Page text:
At Müller – Die lila Logistik, we ask ourselves: What will the world of tomorrow look like? Since we do not believe in linear development, the honest answer is that we do not know yet. We only know that it will look different from today and that the changes will come faster and be more fundamental and far-reaching than we could have ever imagined. It is all the more important to illuminate the future from different and unusual perspectives - interdisciplinary and beyond the boundaries of business, science, society, and politics.
We did that. In our book, "VORDENKEN" (ISBN-10: 3000533133), well-known authors thoughtfully consider the future: Prof. Dr. Horst Opaschowski, Ulrich Sendler, Sven Rahner, Dr. Martin R. Textor, Sven Gábor Jánszky, Prof. Peter Klaus, Prof. Dr. Michael ten Hompel, Marcus Franken, Prof. Dr. Götz E. Rehn, Jöran Muuß-Merholz.
Why does a logistics service provider publish a book? We want to know what the future holds, and we believe that innovation requires a willingness to venture onto new and different ways. As our good companion, philosopher Karl Jaspers, stated: "The future is a world of possibilities and a space for our freedom."
Just take a look...
Prof. Dr. Horst Opaschowski
Location: Germany? Standing cannot be talked about in the 21st century: Germany is on the move. It is undergoing multiple changes. Globalization is accelerating the flow of war, economies, and climate refugees. The society is aging. Confidence in politics and political institutions is dwindling. And what are the Germans doing? They rediscover a sense of community.
The idea of Industry 4.0 is developing into a German export hit. However, the concept is rather underestimated within German borders. Maybe it's the name, which suggests that Industry 4.0 is all about further automation of production and smarter factories. But it's far from it. The fourth industrial revolution covers the entire value chain and also includes products. It aims at the digitalization and networking of daily life. Industry 4.0 will change the social reality. A reason for all of the pessimism? Let's take a look into the future.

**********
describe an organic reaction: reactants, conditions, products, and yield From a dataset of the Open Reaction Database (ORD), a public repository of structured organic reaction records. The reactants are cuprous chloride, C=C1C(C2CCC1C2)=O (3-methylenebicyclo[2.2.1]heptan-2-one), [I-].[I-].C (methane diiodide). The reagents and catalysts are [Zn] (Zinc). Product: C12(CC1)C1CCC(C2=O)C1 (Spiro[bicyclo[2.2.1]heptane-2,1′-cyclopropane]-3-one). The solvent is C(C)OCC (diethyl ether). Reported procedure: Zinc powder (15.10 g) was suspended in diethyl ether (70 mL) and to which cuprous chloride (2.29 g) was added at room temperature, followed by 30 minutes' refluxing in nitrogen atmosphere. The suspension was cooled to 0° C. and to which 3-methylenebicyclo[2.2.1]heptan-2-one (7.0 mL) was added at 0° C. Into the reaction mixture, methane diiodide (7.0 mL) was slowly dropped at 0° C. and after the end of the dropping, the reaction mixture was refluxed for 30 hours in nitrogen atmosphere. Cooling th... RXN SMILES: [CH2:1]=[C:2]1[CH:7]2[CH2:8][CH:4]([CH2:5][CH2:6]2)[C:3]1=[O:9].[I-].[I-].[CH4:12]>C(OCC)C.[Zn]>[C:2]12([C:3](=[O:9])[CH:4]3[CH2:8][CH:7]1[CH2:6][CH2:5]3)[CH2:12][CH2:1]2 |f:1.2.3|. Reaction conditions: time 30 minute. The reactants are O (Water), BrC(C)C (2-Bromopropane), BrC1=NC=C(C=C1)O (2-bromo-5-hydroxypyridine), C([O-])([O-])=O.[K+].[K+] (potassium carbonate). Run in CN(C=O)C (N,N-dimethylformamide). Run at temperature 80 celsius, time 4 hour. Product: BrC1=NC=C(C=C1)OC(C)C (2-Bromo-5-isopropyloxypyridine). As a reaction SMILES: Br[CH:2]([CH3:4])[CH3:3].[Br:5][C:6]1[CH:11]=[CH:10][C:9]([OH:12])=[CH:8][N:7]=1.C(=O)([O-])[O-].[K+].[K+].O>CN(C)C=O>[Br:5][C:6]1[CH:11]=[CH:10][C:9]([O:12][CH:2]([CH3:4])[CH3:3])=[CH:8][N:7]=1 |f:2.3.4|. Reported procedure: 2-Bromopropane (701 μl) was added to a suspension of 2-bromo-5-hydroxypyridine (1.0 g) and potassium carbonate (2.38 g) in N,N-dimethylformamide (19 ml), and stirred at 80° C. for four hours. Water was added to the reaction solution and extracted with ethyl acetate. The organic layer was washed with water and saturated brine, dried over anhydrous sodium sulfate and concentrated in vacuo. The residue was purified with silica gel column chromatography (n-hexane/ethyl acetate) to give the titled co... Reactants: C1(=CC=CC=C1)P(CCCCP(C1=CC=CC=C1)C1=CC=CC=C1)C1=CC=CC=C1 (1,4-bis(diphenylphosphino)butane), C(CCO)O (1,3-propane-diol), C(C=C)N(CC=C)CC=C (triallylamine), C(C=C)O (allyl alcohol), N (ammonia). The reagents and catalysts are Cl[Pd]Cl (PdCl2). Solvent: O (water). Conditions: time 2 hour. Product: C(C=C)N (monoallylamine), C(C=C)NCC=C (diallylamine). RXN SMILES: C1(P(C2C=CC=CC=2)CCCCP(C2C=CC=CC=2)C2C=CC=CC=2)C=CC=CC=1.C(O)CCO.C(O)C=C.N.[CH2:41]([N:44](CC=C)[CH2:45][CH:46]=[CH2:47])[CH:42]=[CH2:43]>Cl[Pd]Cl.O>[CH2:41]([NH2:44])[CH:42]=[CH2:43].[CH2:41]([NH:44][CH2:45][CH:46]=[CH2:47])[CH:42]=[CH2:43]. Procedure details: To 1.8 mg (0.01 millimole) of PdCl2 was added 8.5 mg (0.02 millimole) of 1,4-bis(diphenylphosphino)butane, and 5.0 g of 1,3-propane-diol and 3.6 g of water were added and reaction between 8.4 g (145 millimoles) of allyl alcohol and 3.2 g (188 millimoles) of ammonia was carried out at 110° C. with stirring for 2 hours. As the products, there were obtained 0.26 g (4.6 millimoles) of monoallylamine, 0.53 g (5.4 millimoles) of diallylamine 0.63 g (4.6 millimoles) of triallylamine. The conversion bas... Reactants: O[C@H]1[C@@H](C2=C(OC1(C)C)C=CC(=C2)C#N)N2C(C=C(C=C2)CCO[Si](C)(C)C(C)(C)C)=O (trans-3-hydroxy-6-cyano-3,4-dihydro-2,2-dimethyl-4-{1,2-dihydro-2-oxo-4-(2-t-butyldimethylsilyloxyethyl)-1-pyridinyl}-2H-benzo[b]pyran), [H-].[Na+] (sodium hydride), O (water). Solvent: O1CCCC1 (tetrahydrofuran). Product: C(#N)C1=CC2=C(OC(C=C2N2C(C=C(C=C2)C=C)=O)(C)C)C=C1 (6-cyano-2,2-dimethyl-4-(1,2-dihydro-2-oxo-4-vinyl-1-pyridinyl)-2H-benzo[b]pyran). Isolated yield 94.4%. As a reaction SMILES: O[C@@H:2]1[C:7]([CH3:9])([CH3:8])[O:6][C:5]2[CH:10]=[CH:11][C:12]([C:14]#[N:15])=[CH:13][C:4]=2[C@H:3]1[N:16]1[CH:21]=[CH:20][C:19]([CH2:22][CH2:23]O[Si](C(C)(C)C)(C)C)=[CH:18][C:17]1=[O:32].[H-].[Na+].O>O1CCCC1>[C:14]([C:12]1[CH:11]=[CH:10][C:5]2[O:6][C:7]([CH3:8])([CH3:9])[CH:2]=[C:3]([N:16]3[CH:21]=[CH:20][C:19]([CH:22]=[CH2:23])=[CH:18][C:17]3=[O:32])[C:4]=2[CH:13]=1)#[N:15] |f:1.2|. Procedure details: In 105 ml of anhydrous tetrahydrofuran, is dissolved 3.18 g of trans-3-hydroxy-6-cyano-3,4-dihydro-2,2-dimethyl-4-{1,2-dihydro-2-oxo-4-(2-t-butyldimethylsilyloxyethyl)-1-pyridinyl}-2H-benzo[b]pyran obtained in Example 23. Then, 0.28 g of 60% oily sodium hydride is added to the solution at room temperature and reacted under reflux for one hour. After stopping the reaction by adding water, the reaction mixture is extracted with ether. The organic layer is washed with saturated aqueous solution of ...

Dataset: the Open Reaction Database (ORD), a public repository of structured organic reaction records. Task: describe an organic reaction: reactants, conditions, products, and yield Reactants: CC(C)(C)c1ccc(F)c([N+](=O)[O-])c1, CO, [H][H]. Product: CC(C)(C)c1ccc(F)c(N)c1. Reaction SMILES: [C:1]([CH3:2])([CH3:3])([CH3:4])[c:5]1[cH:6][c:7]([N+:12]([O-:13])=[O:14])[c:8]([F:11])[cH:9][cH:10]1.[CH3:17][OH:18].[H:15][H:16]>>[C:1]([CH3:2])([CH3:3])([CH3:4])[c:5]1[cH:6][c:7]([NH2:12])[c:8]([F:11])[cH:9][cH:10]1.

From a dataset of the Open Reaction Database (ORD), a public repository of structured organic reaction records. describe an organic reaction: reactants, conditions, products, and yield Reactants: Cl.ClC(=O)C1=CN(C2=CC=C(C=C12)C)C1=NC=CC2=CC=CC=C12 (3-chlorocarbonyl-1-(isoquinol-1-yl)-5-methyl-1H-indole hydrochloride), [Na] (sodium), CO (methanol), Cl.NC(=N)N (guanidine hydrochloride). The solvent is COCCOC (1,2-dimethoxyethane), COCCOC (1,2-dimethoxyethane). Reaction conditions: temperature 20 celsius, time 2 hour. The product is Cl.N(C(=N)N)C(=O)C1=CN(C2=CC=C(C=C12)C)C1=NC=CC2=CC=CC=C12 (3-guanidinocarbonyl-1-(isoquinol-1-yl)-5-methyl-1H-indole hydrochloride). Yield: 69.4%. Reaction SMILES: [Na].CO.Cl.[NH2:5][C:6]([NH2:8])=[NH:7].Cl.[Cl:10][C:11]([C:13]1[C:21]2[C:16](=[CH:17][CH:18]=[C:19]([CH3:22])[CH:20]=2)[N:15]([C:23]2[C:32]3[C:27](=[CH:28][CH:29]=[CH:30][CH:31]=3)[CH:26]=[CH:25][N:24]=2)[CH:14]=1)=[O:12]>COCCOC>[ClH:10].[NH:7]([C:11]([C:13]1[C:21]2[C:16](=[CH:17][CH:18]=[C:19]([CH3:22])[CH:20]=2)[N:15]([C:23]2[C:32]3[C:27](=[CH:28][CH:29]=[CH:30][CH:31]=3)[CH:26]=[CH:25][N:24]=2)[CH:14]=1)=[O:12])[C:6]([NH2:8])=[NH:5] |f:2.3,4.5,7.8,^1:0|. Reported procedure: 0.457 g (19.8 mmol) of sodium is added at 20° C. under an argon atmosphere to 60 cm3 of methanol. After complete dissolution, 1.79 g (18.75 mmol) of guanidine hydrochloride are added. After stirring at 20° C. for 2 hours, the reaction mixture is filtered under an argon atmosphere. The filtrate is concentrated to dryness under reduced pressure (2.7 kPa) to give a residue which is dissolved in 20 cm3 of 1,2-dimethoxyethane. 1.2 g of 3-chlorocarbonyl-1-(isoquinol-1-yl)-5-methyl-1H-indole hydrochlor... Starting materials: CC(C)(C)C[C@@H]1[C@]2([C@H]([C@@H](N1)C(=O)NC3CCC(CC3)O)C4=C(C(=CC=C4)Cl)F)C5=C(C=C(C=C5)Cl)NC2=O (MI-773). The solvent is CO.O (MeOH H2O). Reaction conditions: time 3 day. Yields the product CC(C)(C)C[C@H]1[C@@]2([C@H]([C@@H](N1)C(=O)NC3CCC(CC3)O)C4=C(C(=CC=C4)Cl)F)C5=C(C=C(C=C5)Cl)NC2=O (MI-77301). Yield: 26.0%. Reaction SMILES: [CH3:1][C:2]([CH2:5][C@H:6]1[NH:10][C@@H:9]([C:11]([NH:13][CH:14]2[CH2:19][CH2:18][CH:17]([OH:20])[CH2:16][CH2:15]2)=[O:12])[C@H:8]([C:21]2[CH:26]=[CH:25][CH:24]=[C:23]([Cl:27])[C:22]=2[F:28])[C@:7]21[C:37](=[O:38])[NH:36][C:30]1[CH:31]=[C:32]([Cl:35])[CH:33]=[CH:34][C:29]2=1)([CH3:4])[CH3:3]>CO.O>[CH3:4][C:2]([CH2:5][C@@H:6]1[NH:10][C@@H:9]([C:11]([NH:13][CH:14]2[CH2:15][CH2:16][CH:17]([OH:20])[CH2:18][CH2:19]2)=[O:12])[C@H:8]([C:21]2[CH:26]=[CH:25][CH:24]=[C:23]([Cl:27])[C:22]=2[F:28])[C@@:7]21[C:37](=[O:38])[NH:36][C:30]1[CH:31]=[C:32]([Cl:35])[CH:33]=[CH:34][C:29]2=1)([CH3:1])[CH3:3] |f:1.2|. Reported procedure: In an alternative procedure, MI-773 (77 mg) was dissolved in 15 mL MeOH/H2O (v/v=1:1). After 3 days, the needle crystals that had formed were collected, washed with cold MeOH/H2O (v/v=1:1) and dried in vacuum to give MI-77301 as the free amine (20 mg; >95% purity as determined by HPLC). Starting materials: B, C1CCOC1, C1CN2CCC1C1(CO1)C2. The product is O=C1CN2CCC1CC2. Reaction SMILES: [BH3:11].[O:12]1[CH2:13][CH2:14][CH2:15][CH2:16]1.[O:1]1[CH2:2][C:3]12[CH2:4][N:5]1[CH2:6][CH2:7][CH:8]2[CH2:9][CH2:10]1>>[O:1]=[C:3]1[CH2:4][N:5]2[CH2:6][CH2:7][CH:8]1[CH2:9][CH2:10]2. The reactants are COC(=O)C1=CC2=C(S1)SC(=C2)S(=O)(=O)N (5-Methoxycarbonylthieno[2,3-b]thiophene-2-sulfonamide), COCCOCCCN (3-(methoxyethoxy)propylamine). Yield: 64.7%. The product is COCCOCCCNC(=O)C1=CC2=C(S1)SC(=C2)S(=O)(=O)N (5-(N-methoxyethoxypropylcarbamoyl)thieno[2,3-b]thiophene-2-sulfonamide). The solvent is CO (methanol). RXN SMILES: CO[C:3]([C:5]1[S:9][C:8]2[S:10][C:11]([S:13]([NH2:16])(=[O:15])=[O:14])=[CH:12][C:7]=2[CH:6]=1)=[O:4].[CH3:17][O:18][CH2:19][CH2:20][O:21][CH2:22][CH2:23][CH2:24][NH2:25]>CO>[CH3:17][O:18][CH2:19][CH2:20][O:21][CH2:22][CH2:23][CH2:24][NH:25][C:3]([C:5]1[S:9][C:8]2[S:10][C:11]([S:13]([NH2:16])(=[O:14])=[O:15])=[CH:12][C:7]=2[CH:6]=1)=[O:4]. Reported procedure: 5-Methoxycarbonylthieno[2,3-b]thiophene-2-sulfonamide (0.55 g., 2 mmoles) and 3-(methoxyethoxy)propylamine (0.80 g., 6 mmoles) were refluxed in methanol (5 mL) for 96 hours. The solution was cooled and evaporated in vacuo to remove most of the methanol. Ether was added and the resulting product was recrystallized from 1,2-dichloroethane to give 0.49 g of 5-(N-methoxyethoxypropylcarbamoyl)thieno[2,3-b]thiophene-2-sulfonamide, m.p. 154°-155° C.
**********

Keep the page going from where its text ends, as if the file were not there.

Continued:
Prof. Peter Klaus
What will tomorrow's logistics look like in Europe? It is not possible to reliably predict which questions to answer in the future, but regardless, we must answer them today. While today's logistics largely satisfies the material needs of companies and people, tomorrow's will increasingly be immaterial. Is it possible to transfer goods-related logistic know-how to the intangible services of the service industry?
Prof. Dr. Michael ten Hompel
Logistics set things in motion. This raises two questions: Why do we put things in motion? How do we get things moving? While the first question is simple - ensuring that the right product is in the right amount at the right time - it is much more difficult to answer the second question.
In the increasingly fast-moving world of tomorrow, learning becomes a lifelong task. Boundaries between educational areas will be the same as the boundaries between work, education, and training. Training, in particular, will not take place alongside, but at fixed times, in fixed rooms, as an integral part of everyday working life.